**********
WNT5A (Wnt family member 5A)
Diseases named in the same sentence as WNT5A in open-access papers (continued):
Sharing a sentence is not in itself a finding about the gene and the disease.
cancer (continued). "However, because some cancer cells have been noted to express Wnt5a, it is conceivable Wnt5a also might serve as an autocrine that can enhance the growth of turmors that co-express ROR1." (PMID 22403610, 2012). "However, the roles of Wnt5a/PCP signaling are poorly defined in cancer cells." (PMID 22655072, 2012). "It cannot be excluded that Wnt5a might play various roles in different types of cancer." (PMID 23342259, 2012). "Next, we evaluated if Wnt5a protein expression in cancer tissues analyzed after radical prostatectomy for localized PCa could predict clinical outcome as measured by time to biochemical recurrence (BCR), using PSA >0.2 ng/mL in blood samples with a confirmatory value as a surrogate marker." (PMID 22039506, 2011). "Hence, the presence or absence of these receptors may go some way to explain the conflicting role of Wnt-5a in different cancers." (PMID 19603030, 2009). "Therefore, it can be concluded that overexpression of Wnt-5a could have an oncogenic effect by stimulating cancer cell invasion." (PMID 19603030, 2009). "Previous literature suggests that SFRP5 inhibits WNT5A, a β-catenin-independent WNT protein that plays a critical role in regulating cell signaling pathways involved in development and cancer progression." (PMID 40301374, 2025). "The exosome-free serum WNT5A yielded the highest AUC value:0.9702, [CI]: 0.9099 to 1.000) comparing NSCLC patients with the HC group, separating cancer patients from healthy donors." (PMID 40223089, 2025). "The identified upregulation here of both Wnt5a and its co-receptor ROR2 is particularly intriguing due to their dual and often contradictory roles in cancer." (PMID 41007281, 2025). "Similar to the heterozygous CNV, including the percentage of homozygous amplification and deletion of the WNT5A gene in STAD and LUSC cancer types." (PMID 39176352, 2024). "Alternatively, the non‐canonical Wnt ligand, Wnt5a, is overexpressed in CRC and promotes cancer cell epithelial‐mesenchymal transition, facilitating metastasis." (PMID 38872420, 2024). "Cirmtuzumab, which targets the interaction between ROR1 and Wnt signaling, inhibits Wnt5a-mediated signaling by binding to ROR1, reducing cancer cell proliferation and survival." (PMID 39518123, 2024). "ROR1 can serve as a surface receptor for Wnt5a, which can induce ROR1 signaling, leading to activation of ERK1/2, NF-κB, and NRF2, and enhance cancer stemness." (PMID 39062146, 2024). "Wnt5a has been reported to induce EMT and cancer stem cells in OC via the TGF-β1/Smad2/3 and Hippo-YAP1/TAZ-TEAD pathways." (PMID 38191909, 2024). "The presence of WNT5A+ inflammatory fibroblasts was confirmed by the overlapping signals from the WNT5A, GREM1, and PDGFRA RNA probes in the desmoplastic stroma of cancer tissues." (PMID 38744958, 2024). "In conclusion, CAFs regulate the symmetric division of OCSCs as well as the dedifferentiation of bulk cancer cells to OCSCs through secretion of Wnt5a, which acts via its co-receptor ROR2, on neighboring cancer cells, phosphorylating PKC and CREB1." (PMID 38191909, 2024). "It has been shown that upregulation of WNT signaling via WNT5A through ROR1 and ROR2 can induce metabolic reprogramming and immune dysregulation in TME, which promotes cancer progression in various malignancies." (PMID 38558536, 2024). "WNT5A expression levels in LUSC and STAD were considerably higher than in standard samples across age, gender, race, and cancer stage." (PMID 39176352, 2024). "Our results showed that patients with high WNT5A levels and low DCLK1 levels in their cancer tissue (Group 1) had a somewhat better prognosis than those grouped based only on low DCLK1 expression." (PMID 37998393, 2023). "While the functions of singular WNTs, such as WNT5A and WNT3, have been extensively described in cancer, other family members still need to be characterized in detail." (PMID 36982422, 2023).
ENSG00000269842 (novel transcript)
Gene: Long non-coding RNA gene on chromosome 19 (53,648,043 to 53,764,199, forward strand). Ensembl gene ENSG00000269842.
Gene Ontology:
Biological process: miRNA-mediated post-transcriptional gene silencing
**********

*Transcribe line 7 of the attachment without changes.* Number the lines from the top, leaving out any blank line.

Gene Ontology: